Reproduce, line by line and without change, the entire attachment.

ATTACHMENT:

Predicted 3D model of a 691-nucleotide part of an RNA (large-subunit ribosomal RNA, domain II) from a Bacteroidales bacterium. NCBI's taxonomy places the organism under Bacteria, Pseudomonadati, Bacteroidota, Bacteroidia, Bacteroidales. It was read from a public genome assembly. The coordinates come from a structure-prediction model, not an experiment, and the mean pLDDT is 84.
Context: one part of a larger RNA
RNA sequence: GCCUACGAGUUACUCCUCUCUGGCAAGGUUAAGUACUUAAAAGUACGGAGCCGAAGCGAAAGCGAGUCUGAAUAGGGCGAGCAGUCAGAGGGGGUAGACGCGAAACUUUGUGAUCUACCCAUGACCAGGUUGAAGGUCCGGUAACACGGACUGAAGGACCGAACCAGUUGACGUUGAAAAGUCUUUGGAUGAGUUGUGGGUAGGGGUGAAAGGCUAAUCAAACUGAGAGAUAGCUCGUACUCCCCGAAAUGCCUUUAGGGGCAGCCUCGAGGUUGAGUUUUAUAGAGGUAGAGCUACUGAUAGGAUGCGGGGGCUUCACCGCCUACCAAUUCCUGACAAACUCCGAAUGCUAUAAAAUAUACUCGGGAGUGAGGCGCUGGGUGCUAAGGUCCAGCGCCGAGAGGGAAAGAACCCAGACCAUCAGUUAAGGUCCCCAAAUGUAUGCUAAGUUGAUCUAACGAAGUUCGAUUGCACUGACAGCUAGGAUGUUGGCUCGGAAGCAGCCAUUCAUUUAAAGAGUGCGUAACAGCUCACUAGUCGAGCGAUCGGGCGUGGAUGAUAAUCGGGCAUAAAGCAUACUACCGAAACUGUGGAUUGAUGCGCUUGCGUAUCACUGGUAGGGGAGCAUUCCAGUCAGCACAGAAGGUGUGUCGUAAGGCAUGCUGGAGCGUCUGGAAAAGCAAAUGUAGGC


Predicted 3D model of a 691-nucleotide part of an RNA (large-subunit ribosomal RNA, domain II) from a Bacteroidales bacterium. NCBI's taxonomy places the organism under Bacteria, Pseudomonadati, Bacteroidota, Bacteroidia, Bacteroidales. It was read from a public genome assembly. The coordinates come from a structure-prediction model, not an experiment, and the mean pLDDT is 84.
Context: one part of a larger RNA
RNA sequence: GCCUACGAGUUACUCCUCUCUGGCAAGGUUAAGUACUUAAAAGUACGGAGCCGAAGCGAAAGCGAGUCUGAAUAGGGCGAGCAGUCAGAGGGGGUAGACGCGAAACUUUGUGAUCUACCCAUGACCAGGUUGAAGGUCCGGUAACACGGACUGAAGGACCGAACCAGUUGACGUUGAAAAGUCUUUGGAUGAGUUGUGGGUAGGGGUGAAAGGCUAAUCAAACUGAGAGAUAGCUCGUACUCCCCGAAAUGCCUUUAGGGGCAGCCUCGAGGUUGAGUUUUAUAGAGGUAGAGCUACUGAUAGGAUGCGGGGGCUUCACCGCCUACCAAUUCCUGACAAACUCCGAAUGCUAUAAAAUAUACUCGGGAGUGAGGCGCUGGGUGCUAAGGUCCAGCGCCGAGAGGGAAAGAACCCAGACCAUCAGUUAAGGUCCCCAAAUGUAUGCUAAGUUGAUCUAACGAAGUUCGAUUGCACUGACAGCUAGGAUGUUGGCUCGGAAGCAGCCAUUCAUUUAAAGAGUGCGUAACAGCUCACUAGUCGAGCGAUCGGGCGUGGAUGAUAAUCGGGCAUAAAGCAUACUACCGAAACUGUGGAUUGAUGCGCUUGCGUAUCACUGGUAGGGGAGCAUUCCAGUCAGCACAGAAGGUGUGUCGUAAGGCAUGCUGGAGCGUCUGGAAAAGCAAAUGUAGGC